Baseline lymphatic dysfunction amplifies the effect of lymphatic injury
Catherine L. Ly, MD1, Geoffrey E. Hespe, MD1, Raghu P. Kataru, PhD1, Guillermo Oliver, PhD2, Babak J. Mehrara, MD1.
1Memorial Sloan Kettering Cancer Center, New York, NY, USA, 2Northwestern University, Chicago, IL, USA.
BACKGROUND: Lymphedema is a common complication of oncologic therapy that is becoming increasingly prevalent. Management of this morbid disease remains limited due to the lack of an accurate risk stratification system and difficulties in prognosticating disease severity. Some patients are diagnosed with lymphedema after trivial lymphatic injury (e.g., sentinel lymph node biopsy), while others never develop the disease despite having multiple known risk factors (e.g., obesity, infection, radiation, and extensive surgical dissection). Similarly, certain patients display slow, smoldering disease in contrast to others who present with rapidly progressive disease regardless of treatment compliance. These discrepancies suggest that some patients may be predisposed to lymphedema following lymphatic injury, possibly due to underlying subclinical lymphatic abnormalities. However, the cellular mechanisms underlying this hypothesis remain unknown. Therefore, this study sought to utilize a mouse model with known baseline lymphatic dysfunction to determine how these defects contribute to the development of lymphedema.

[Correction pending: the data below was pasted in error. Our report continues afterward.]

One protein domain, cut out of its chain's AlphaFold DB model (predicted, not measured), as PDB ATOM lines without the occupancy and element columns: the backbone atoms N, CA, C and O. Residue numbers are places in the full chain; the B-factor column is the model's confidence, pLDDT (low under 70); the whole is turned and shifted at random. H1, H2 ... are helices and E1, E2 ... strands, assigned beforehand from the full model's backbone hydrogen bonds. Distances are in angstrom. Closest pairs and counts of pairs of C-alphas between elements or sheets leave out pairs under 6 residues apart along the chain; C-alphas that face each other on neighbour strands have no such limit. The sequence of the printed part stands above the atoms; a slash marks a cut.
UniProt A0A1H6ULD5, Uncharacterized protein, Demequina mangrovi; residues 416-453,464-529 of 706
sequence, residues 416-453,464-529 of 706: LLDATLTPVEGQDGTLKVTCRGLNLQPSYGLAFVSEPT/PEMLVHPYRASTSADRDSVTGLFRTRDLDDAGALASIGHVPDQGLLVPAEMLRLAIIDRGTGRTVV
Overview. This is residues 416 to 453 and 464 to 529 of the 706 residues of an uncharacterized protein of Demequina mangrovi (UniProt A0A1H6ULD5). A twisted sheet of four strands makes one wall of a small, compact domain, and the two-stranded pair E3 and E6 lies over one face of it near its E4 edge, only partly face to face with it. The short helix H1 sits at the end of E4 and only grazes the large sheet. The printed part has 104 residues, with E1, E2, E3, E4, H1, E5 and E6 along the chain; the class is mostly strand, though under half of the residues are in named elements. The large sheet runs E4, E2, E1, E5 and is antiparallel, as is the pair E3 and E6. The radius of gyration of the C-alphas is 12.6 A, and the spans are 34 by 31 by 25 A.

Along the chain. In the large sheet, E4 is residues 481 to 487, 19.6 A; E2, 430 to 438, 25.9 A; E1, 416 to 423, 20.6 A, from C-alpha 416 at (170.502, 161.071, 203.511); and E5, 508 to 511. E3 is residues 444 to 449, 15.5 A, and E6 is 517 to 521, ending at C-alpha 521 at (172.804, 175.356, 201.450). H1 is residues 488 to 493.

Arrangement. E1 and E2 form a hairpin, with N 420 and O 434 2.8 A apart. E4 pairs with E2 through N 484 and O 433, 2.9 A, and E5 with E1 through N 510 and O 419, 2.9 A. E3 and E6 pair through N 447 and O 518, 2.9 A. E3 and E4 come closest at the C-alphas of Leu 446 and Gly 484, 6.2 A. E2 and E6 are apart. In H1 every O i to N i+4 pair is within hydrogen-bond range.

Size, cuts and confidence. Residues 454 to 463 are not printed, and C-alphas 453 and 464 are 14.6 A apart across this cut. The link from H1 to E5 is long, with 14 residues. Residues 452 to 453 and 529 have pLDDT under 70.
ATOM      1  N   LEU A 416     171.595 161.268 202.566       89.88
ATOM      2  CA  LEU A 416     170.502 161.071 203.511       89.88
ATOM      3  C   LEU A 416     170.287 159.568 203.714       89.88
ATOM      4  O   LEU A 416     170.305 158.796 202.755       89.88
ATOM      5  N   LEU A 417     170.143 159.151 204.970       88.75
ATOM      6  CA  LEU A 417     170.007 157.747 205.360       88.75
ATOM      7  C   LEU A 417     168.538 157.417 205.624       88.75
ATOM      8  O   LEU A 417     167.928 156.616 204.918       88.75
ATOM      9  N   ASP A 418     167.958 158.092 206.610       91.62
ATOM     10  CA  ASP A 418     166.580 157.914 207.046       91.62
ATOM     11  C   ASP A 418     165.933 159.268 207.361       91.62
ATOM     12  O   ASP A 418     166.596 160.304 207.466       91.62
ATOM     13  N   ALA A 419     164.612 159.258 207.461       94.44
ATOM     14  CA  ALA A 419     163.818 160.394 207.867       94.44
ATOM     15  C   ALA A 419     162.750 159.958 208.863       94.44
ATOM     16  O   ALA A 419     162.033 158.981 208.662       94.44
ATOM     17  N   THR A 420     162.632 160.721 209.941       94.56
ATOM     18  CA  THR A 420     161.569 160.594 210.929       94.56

METHODS: Baseline lymphatic morphology, leakiness, pumping, and immune cell trafficking, as well as local tissue inflammation and fibroadipose deposition, were established in female Prox1-haploinsufficient (Prox1+/-) and wild-type (WT) mice using a variety of measures. In subsequent experiments, Prox1+/- and WT mice underwent popliteal lymph node dissection (PLND) to induce lymphatic injury. Repeat testing of the previously assessed variables was conducted four weeks later for comparison.
RESULTS: Prox1+/- mice had dilated, leaky lymphatic vessels with baseline lymphatic dysfunction corresponding to decreased lymphatic vessel pumping frequency, transport of macromolecules to lymph nodes, and immune cell trafficking, as compared to WT mice (p<0.05 for all quantifiable variables). These mice also had a greater amount of inflammation (p<0.005), but no increase in fibroadipose deposition. PLND resulted in evidence of lymphedema in both Prox1+/- and WT mice, but PLND-treated Prox1+/- mice had decreased lymphatic pumping frequency and increased inflammation compared to their WT counterparts (p<0.05 for both).
CONCLUSIONS: Baseline lymphatic dysfunction exacerbates the effect of lymphatic injury through the amplification of the tissue inflammatory response. This results in a more severe form of lymphedema even after trivial lymphatic injury. These findings are clinically significant, as the evaluation of baseline lymphatic function may allow for more accurate patient risk stratification.
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